>“Humph!” exclaimed the old man, and a look of suspicion flashed across his dusky face. “I want you to preach fer me Sunday.”
It was as if he had said, “I have no faith in your style of preaching the gospel. I am going to put you to the test.”
Robert faltered. He knew his preaching would not please his father or his people, and he shrank from the ordeal. It seemed like setting them all at defiance and attempting to enforce his ideas over their own. Then a perception of his cowardice struck him, and he threw off the feeling that was possessing him. He looked up to find his father watching him keenly, and he remembered that he had not yet answered.
“I had not thought of preaching here,” he said, “but I will relieve you if you wish it.”
“De folks will want to hyeah you an’ see what you kin do,” pursued his father tactlessly. “You know dey was a lot of ‘em dat said I oughn’t ha’ let you go away to school. I hope you’ll silence ‘em.”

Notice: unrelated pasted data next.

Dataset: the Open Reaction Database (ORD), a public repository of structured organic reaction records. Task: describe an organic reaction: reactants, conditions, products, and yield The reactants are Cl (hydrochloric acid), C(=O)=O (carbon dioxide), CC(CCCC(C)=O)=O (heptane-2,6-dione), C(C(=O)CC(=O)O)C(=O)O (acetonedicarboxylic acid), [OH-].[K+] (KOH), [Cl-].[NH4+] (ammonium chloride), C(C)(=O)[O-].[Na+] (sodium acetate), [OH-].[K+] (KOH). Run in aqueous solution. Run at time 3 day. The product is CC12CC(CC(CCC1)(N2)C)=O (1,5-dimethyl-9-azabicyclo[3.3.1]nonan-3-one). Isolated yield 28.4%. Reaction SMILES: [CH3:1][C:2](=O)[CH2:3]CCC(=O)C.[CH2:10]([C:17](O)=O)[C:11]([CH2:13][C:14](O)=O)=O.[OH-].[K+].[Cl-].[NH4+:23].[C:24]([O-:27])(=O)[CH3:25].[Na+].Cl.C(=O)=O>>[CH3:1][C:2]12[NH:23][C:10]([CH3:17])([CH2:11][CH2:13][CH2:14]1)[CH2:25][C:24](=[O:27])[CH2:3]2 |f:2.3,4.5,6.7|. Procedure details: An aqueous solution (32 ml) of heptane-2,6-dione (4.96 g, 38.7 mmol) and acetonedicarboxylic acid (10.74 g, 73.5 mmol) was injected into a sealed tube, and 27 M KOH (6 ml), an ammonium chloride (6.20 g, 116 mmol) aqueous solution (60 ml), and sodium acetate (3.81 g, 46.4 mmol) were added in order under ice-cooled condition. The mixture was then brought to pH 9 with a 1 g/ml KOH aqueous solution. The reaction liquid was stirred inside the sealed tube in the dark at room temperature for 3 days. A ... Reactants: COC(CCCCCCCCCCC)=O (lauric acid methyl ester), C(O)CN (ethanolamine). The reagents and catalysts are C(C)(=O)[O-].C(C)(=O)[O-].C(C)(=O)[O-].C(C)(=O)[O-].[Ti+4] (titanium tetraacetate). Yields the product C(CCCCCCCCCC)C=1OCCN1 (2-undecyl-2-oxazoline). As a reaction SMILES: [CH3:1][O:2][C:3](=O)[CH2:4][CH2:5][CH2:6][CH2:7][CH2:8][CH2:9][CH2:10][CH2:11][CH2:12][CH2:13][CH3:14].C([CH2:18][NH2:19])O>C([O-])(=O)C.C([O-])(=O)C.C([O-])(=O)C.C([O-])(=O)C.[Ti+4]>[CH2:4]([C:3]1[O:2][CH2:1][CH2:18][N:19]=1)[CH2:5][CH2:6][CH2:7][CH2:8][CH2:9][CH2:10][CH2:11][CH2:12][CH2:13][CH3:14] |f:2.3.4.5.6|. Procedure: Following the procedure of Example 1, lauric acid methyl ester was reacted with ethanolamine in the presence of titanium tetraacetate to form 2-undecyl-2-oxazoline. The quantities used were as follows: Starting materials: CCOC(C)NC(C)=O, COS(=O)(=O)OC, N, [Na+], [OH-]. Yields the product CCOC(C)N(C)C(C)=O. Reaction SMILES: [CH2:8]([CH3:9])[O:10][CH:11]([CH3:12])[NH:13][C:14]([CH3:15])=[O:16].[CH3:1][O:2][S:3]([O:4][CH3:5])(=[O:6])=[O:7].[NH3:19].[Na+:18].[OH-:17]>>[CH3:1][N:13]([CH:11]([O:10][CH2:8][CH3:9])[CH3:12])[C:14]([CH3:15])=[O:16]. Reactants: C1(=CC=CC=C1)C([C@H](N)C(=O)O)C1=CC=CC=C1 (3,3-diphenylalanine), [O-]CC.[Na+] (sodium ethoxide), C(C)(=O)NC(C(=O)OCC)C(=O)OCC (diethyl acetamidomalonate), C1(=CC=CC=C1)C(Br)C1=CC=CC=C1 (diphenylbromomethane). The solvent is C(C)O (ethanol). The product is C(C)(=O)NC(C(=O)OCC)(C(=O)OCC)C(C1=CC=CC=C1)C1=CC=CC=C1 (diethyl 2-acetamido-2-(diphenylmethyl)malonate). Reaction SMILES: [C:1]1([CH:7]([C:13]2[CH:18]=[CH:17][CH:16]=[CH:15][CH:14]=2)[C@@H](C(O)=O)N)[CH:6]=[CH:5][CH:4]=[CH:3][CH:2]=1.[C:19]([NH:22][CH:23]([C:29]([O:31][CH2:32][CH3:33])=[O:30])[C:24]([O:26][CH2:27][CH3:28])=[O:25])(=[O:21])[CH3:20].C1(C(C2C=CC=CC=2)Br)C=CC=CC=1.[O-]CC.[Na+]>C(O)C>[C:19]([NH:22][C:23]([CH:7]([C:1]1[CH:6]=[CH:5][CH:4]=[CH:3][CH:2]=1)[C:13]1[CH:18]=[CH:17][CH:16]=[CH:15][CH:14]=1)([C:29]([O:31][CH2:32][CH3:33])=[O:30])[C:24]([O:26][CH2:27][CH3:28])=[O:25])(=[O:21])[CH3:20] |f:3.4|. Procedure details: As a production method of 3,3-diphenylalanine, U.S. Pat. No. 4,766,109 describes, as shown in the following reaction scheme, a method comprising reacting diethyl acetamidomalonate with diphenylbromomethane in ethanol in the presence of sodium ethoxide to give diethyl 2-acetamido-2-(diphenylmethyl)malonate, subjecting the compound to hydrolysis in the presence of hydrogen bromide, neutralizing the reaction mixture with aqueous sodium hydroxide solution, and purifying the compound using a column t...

Robert thought of the opposition his father’s friends had shown to his ambitions, and his face grew hot at the memory. He felt his entire inability to please them now.
“I don’t know, father, that I can silence those who opposed my going away or even please those who didn’t, but I shall try to please One.”
It was now Thursday evening, and he had until Saturday night to prepare his sermon. He knew Danvers, and remembered what a chill fell on its congregations, white or black, when a preacher appeared before them with a manuscript or notes. So, out of concession to their prejudices, he decided not to write his sermon, but to go through it carefully and get it well in hand. His work was often interfered with by the frequent summons to see old friends who stayed long, not talking much, but looking at him with some awe and a good deal of contempt. His trial was a little sorer than he had expected, but he bore it all with the good–natured philosophy which his school life and work in a city had taught him.
The Sunday dawned, a beautiful, Southern summer morning; the lazy hum of the bees and the scent of wild honeysuckle were in the air; the Sabbath was full of the quiet and peace of God; and yet the congregation which filled the little chapel at Danvers came with restless and turbulent hearts, and their faces said plainly: “Rob Dixon, we have not come here to listen to God’s word. We have come here to put you on trial. Do you hear? On trial.”